The sport of soccer, or football, is of course all about using your feet (and sometimes your head). Countless exciting, jaw-dropping, and memorable moments have occurred with the ball at a player’s feet. But sometimes, something unforgettable happens when a player’s hand gets involved in the action. We’ll take a look back at some of the most famous (or infamous?) handballs to have ever taken place in soccer.
A disappearing occurrence
But before that, we have to note that we have to view these events in the context of their time. In today’s game, the handball remains a point of controversy. We now have VAR video review, so committing a handball and getting away with it is much less likely. Each call, even under slow-motion scrutiny, is still hotly debated. Arm positioning, player intent, game situation – all of these are points of focus as these offenses can still have massive outcomes on games.
But instances that have become famous over the years likely would be nothing more than historical footnotes, if remembered at all, if today’s refereeing technology was available at the time.
Nonetheless, a few big moments have had a hand (get it?) in shaping the history of soccer.
Top 3 famous handballs in soccer
3. Suárez soirée
The 2010 FIFA World Cup in South Africa was the first time the tournament had ever been hosted on the continent. While the hosts did not advance from the group stage, Ghana carried the hopes of a continent on their backs as they moved into the knockout rounds. After defeating the USA in extra time in the round of 16, they moved on to face Uruguay. They became just the third African team to make it that far in a World Cup.
After a tough 90 minutes and a 1-1 scoreline, the match headed into extra time. In the final moments before heading to penalty kicks, Ghana had an open look on goal. Seconds after a legal goal-line clearance, Uruguay’s Luis Suárez did his best goalkeeper impression and made a two-handed save to block a sure goal for Ghana.
He was shown a red card for his efforts and a spot kick was given to Ghana. Stunningly, Ghana’s Asamoah Gyan hit the crossbar on the ensuing PK, saving Uruguay from defeat. La Celeste would go on to win the game 4-2 in a shootout, denying Ghana becoming the first African team to make a semifinal.
While Suárez was justly punished in the game, in the end, he still got away with his desperate maneuver as Uruguay miraculously advanced. Some small justice was done as he of course missed the next game, which Uruguay would lose to the Netherlands.
2. Henry the Handyman
Was that French basketball star Tony Parker with a quick crossover? Not quite.
One of the more controversial moments in recent history came not long before Luis Suárez’s moment in the spotlight above.
In the final stages of qualification for the 2010 World Cup, France and Ireland were battling for one of the final spots in the tournament. A two-legged playoff in November 2009 began with France winning 1-0 at Croke Park in Dublin. In the second leg at the Stade de France, Robbie Keane’s 33rd-minute goal put things level on aggregate, which forced extra time.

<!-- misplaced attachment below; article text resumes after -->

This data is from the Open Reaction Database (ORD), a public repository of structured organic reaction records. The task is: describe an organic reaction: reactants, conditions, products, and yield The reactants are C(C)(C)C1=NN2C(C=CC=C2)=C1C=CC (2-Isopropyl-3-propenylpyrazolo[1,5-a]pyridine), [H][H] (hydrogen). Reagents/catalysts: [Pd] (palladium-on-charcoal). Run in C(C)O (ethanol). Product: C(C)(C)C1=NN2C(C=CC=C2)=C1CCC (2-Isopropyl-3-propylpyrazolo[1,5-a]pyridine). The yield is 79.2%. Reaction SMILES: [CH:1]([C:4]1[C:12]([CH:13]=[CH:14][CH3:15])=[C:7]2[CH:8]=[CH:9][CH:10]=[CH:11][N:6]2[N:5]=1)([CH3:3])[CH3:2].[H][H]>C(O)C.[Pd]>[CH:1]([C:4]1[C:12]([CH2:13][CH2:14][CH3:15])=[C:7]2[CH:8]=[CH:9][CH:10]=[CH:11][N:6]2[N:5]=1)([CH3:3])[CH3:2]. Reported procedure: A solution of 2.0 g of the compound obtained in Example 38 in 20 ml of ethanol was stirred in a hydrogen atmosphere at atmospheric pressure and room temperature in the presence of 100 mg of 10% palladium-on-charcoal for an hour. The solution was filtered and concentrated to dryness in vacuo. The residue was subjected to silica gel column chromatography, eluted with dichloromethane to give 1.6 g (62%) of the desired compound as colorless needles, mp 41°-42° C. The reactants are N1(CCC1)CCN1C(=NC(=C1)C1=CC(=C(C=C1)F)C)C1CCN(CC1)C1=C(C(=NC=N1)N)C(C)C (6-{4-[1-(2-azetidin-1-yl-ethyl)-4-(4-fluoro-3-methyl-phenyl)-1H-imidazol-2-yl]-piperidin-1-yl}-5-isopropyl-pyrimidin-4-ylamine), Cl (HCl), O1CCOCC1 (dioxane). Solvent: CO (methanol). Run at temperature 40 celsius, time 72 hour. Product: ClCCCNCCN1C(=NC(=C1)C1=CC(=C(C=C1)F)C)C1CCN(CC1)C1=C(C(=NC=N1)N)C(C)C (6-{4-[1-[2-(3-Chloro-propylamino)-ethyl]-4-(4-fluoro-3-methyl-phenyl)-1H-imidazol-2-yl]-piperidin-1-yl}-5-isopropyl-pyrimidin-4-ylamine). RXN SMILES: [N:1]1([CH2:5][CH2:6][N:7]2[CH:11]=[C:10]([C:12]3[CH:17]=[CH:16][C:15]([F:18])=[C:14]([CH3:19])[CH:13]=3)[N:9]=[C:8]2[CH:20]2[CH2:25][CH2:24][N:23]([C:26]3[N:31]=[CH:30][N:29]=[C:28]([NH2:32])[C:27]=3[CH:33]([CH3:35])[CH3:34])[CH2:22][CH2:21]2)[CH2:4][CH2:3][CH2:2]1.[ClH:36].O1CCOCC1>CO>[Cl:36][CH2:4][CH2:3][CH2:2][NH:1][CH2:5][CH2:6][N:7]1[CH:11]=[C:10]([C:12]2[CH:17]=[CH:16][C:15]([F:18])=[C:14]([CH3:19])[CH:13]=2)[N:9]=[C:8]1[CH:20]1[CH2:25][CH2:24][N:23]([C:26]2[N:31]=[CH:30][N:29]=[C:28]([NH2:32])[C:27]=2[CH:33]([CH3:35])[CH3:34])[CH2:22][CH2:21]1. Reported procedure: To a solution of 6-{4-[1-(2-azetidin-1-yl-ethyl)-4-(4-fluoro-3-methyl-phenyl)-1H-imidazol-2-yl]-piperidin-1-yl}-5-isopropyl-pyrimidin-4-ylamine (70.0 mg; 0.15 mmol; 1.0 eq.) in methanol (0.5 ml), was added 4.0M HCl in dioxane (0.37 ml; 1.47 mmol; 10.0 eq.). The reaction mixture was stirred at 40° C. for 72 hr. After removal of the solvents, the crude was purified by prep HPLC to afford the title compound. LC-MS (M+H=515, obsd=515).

Late in the first half of extra time, France’s William Gallas scored to put France up 2-1, under furious protest from Ireland’s defenders. It was a blink-and-you’ll-miss-it moment, but on replays, Thierry Henry very clearly handled the ball, keeping it in play, before passing it to Gallas for the goal.
But the score was allowed to stand. The game finished 1-1, and as a result, France went on to the World Cup via a 2-1 aggregate score. Ireland were denied, and have not qualified since.
It was little solace to the Irish, but karma did come back to bite the French. France had a disastrous performance in South Africa, finishing bottom of their group with just one point. Disputes within the locker room had players sent home, and that then led to training boycotts. And it all ended with FFF president Jean-Pierre Escalettes resigning after the tournament.
One has to wonder what might have happened instead if the referees had seen Henry’s offense.
1. The Hand of God
There’s little argument about which is the most famous of handballs ever committed.
To set the stage, this was a huge match. The quarterfinals of the 1986 World Cup at the iconic Estadio Azteca in Mexico City. Two of the biggest national teams in the world, Argentina and England – both former champions of the tournament.
The game was deadlocked at 0-0 after 45 minutes, setting up one of the most memorable, and infamous, second halves ever.
Just six minutes into the second half, a botched clearance from England saw the legendary Diego Maradona breaking in with a 1-v-1 challenge for the ball with English keeper Peter Shilton.
The shorter Maradona lept up and knocked the ball past Shilton and into the net. The thing about it was, however, that he hit the ball with his fist. England were furious, but the referee did not see any infraction and allowed the goal.
Only a few minutes later, Maradona struck again. This time, however, it was a completely legal – but no less unbelievable – play. The magical #10 received the ball in his own half, then proceeded to run 60 yards, beating six England defenders and the keeper, to score what became known as the “Goal of the Century“.
But it’s that first goal that stings the most for English fans and players. Its legendary status was helped by Maradona’s cheeky post-game remarks. Diego quipped that the goal was scored “a little with the head of Maradona, and a little with the hand of God.” This also gave the infamous moment its catchy name.
Even with modern technology and VAR lending a hand, these sorts of offenses will remain a factor in the game. But it’s unlikely we’ll ever see any moments as dubious as these again.
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